A Baltimore City Circuit Court judge heard a motion Wednesday to dismiss a lawsuit by members of the group, who claim the $1.5 billion State Center redevelopment will render leasing in center city null and void.
In a lively three-hour hearing at the Clarence M. Mitchell Jr. Courthouse, Judge Althea M. Handy heard arguments from both sides about the pending project, now stalled because of the lawsuit.
Judge Handy declined to rule on the motion following the hearing, but promised a decision in the near future.
The lawsuit was filed on Dec. 17 by property owners who claim the state violated its procurement rules in selecting a developer in 2009 without competitive bidding.
The development is planned to hold 1.5 million square feet of office, retail and housing space and will replace the giant state office complex on West Preston Street. State Center is expected to take 15 years to complete and is structured so private developers will lease space to state offices that will continue to be located at the site with some other offices moving to the site from downtown buildings.
The project has been billed as a public-private venture, and documents have shown developers could seek up to $314 million in tax increment financing, or TIF bonds, to help pay for construction. Few other details have been made available about the private financing for the project.
Construction of a $36.5 million parking garage — the beginning of the mega redevelopment — was halted in January because state economic development officials said they could not sell the $33 million in bonds needed to break ground with the lawsuit pending.
At the hearing, attorneys for the state Department of General Services, Ekistics LLC, the master developer, and the property owners sparred over the project.
In explaining why the state wants to replace the complex, Campbell Killefer, deputy chief of civil litigation in the Office of the Maryland Attorney General, said the existing structure is simply ugly and outdated.
“Some call the large concrete structure Soviet Realist architecture,” Killefer said. “The state wants modern, more humanist buildings to go up there to attract more business and residents.
Killefer said the State Center development would be a transit-oriented project and include recycled materials in construction, making it “green.”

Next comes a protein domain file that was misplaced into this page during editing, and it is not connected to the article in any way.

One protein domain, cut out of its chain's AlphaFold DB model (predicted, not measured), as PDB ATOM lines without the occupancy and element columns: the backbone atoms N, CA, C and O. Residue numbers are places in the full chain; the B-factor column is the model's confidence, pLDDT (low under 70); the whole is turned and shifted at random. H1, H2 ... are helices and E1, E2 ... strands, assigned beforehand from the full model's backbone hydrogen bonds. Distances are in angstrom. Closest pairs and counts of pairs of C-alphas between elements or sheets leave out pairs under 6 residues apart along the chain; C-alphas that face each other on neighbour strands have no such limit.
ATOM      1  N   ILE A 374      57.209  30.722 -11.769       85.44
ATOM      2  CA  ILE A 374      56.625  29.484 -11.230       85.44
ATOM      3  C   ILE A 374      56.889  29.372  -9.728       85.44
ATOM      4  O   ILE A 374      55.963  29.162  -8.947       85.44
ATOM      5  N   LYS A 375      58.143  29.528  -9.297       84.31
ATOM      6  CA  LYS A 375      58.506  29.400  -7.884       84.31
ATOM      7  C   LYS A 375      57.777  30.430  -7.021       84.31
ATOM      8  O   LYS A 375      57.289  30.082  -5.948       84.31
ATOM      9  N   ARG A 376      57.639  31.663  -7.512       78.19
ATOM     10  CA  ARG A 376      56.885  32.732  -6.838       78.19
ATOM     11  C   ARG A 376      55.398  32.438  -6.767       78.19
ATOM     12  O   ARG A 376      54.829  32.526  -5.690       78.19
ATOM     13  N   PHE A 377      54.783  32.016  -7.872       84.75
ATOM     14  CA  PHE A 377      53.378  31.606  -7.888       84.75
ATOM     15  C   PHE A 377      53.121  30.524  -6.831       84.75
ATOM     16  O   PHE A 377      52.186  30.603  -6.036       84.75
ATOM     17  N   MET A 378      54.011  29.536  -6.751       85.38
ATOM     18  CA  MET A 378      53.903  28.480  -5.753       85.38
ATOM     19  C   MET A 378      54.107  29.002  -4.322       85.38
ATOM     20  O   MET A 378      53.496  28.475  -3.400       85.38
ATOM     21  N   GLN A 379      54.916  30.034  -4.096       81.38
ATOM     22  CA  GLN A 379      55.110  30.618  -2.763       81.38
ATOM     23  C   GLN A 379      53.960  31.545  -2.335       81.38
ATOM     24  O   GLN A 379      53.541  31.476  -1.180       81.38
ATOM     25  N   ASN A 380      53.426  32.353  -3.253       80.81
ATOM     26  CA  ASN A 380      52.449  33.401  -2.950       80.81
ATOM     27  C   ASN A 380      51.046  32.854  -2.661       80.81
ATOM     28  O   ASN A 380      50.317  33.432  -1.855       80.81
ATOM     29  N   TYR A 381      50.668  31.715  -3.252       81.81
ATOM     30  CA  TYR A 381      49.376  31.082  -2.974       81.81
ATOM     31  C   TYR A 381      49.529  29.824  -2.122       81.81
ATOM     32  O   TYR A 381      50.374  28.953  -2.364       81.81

“It will be a campus-like environment with grass and trees,” he said. “The existing form is like a dagger through certain neighborhoods.”
Killefer disputed the claim by State Center foes that the contract for a developer was not bid. The project, started in 2004 under former Gov. Robert L. Ehrlich Jr., sought a request for qualifications, not a request for proposals, in September 2005, which drew four interested developers, one of which was selected.
That development team, headed by William Struever and Ronald Lipscomb, backed out after both companies they headed, Struever Bros. Eccles & Rouse and Doracon Contracting Inc. experienced legal and financial troubles in 2007-2008. Lipscomb’s Doracon Contracting shut down after legal woes stemming from a romantic relationship with former Mayor Sheila Dixon. Lipscomb was implicated in a City Hall corruption scandal that led to Dixon’s resignation, and has not worked in the state since 2008.
Struever Bros. withdrew as the master developer in 2008 and today is not operating at full capacity because of financial setbacks. In response, the state Department of General Services replaced both developers with Ekistics, a newly formed local development firm headed by Caroline Moore, a former Struever executive.
As the project progressed over a five-year period, Killefer said the downtown property owners “lay in the weeds” and waited to file a lawsuit to try to stop development.
“It was inequitable. It was unfair to lie in the weeds,” Killefer said. “It was an ambush.”
Alan M. Rifkin, an attorney representing the property owners, argued that the State Center project would render downtown office space nearly worthless. The center city office space is currently experiencing vacancy rate of 19.5 percent, or a total of nearly 2 million square feet. Upscale office space at Harbor East has attracted large tenants such as Legg Mason out of the city’s core, further hindering leasing.
Rifkin charged that the Department of General Services did not follow the state’s procurement law in lining up a developer for the project.
“Ekistics was not formed until 2009,” Rifkin said of the new master developer that was placed in the top position without bidding after Struever and Lipscomb backed out. “And yet somehow they were chosen to be the developer. “We all get the fact this is an important project for very important people in this state – it’s important for the governor, we understand that it’s important for the mayor. Extrinsic as that argument may have been in a court of law, the practical reality of that doesn’t change the essential characteristic of the fact that a procurement was required. That’s why we’re here.”
The property owners suing the state include St. Paul Plaza Office Tower LLC; Lexington Charles L.P.; 301 Charles Street LLC; Park Charles Apartments Associates LLC; Park Charles Office Associates LLC; 501 St. Paul Street LLC; St. Paul & Franklin LLC; RoboPark LLC; Charles Plaza LLC; 39 W. Lexington LLC; Baltimore Condo 2-8 LLC; Fayette Garage LLC; Charles Towers LLC; The Marlboro Classic LP; and Redwood Square Apartments LP.
Last month, five restaurant owners in Little Italy joined in the lawsuit claiming that the State Center development would impact their business at Sabatino’s, Da Mimmo’s, Chiapparelli’s, Caesar’s Den and Vaccaro’s Italian Pastry Shop.